History

Bournemouth is a large coastal resort town in the ceremonial county of Dorset, England. According to the 2001 Census the town has a population of 163,444, making it the largest settlement in Dorset. It is also the largest settlement between Southampton and Plymouth. With Poole and Christchurch, Bournemouth forms the South East Dorset conurbation, which has a total population of approximately 400,000.

Founded in 1810 by Lewis Tregonwell, Bournemouth’s growth accelerated with the arrival of the railway, becoming a recognised town in 1870. Historically part of Hampshire, it joined Dorset with the reorganisation of local government in 1974. Since 1997 the town has been administered by a unitary authority, meaning that it has autonomy from Dorset County Council. The local authority is Bournemouth Borough Council.

Bournemouth’s location on the south coast of England has made it a popular destination for tourists. The town is a regional centre of business, home of the Bournemouth International Centre and financial companies that include Liverpool Victoria and PruHealth.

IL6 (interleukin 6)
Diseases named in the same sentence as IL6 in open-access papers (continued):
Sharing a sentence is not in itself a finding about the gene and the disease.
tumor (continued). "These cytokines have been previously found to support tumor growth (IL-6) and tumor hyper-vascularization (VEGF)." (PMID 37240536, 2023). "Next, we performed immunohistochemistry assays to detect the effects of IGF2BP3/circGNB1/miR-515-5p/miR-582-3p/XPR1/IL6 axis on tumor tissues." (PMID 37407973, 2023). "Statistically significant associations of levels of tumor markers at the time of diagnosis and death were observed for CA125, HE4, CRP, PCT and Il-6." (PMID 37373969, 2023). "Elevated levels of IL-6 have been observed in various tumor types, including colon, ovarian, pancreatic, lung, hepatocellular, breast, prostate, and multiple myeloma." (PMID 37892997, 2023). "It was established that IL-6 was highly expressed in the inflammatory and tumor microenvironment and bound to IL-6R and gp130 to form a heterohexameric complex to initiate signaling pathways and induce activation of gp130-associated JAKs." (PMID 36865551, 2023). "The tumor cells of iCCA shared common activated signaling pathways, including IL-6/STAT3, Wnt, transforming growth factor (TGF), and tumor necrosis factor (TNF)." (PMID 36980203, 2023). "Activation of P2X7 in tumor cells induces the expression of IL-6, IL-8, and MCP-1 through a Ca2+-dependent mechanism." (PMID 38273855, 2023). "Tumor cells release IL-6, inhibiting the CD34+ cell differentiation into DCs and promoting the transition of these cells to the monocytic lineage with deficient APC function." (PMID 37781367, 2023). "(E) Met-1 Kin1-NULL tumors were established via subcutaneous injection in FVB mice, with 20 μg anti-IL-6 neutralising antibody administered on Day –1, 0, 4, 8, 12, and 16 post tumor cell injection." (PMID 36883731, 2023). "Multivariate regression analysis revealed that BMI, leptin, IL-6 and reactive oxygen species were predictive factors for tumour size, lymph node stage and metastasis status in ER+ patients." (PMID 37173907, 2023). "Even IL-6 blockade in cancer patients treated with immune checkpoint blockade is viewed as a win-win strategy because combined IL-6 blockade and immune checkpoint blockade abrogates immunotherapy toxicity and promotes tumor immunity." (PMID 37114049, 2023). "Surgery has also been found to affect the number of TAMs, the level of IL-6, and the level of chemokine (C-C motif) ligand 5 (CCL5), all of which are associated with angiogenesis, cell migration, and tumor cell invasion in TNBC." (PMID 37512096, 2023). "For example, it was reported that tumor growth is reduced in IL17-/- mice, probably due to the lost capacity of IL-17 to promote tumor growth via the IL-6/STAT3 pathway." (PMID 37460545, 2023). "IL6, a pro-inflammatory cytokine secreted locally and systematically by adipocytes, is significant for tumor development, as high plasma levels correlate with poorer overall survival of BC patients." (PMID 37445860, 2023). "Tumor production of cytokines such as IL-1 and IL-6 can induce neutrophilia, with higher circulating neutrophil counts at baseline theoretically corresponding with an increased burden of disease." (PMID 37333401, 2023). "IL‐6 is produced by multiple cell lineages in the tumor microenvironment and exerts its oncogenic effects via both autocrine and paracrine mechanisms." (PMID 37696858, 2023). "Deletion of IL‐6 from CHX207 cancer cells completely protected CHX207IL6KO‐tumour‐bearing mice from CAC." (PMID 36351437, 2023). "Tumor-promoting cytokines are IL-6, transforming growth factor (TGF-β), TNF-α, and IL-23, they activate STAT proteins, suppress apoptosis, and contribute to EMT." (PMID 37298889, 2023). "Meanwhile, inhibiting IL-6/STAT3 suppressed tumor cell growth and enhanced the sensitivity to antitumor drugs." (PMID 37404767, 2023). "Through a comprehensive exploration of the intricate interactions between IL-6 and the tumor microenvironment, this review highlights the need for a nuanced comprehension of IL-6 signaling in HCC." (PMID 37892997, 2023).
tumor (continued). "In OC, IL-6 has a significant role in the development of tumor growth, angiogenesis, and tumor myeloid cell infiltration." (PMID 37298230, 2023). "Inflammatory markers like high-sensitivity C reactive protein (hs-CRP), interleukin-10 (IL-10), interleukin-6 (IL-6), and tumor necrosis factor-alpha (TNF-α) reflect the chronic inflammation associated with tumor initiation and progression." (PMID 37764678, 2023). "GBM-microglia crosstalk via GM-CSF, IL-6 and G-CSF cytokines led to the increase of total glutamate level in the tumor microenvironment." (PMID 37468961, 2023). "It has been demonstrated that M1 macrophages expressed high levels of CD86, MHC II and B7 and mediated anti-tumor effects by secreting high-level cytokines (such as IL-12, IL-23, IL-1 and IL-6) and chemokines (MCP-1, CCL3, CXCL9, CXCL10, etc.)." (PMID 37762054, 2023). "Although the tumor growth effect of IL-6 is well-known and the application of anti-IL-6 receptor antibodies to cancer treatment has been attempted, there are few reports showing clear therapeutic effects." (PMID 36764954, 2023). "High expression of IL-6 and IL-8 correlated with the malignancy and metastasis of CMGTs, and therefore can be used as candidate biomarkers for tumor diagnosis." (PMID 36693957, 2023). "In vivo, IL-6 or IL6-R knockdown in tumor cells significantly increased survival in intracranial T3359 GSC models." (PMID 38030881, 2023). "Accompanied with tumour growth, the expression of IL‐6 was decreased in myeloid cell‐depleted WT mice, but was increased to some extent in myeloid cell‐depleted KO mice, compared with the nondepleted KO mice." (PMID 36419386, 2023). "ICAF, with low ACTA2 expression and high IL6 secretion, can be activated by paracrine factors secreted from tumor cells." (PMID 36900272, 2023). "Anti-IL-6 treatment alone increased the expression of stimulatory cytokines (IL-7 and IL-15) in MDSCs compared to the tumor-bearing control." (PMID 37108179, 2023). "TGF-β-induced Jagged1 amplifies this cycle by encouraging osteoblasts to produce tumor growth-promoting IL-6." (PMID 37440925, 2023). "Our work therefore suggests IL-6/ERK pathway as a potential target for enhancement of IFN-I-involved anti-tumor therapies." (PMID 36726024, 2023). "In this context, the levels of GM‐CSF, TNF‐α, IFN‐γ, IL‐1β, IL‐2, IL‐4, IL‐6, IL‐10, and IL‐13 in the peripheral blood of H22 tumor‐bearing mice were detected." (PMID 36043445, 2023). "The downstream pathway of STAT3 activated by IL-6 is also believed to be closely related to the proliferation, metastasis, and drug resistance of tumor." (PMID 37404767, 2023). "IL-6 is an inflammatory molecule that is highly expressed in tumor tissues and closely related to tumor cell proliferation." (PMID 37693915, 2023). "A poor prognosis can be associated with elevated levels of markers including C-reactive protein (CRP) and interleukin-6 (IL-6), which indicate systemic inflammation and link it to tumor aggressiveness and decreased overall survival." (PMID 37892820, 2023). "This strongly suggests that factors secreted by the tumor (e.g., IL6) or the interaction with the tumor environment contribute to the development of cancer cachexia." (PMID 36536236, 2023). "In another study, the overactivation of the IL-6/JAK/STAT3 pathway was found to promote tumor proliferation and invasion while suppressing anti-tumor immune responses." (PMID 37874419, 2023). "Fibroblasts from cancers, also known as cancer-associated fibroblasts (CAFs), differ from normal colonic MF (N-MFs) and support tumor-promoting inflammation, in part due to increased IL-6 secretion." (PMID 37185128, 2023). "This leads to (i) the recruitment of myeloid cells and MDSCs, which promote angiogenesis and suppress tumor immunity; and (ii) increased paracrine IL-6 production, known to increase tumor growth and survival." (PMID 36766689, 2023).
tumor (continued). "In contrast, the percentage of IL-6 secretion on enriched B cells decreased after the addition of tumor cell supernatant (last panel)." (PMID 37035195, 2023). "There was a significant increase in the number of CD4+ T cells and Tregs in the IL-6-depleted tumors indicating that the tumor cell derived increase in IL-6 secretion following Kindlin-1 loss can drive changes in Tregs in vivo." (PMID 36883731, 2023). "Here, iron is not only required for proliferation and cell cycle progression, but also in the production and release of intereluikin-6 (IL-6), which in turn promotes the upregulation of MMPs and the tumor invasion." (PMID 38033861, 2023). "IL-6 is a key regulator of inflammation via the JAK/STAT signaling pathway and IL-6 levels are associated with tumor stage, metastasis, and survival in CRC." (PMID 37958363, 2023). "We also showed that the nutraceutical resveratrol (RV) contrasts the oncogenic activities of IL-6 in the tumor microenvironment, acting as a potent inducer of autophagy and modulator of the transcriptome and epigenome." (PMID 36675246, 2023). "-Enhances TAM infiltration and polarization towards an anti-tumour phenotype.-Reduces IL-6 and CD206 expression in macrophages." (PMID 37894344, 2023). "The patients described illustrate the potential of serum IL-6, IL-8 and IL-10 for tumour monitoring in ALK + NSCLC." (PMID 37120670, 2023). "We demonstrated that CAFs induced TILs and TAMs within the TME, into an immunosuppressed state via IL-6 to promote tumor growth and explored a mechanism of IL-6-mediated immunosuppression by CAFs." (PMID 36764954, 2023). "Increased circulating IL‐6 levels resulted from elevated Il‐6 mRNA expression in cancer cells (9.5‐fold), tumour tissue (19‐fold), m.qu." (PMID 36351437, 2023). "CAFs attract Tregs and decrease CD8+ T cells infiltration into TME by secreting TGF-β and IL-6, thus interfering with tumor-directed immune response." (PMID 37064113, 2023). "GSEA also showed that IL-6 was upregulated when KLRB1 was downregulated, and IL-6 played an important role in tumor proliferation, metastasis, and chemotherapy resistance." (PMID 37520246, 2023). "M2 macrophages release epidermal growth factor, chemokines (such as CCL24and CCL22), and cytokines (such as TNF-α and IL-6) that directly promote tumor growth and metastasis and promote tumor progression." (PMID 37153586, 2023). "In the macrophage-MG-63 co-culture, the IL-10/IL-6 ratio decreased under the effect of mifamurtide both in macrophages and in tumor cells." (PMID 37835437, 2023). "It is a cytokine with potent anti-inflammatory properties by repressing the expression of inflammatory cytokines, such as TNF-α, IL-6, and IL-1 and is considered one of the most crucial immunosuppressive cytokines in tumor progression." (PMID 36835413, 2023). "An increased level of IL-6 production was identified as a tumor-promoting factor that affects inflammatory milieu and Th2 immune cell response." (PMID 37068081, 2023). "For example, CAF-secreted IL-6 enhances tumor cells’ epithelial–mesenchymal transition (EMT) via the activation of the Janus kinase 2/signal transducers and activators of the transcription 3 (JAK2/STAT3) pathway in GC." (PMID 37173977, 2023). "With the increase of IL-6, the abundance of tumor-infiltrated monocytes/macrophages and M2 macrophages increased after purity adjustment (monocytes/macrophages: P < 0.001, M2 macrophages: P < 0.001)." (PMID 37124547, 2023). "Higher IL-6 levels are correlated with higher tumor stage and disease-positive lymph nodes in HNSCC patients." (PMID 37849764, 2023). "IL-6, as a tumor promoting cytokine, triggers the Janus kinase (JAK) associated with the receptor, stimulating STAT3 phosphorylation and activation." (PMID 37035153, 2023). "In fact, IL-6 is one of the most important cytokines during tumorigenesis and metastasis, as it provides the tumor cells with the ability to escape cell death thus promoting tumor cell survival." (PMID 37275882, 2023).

In a 2007 survey by First Direct, Bournemouth was found to be the happiest place in the UK, with 82% of people questioned saying they were happy with their lives.

In 2012 Bournemouth was unfortunately unsuccessful in its bid for city status losing out to Chelmsford in a competition with 26 other towns to commemorate Queen Elizabeth II’s Diamond Jubilee.

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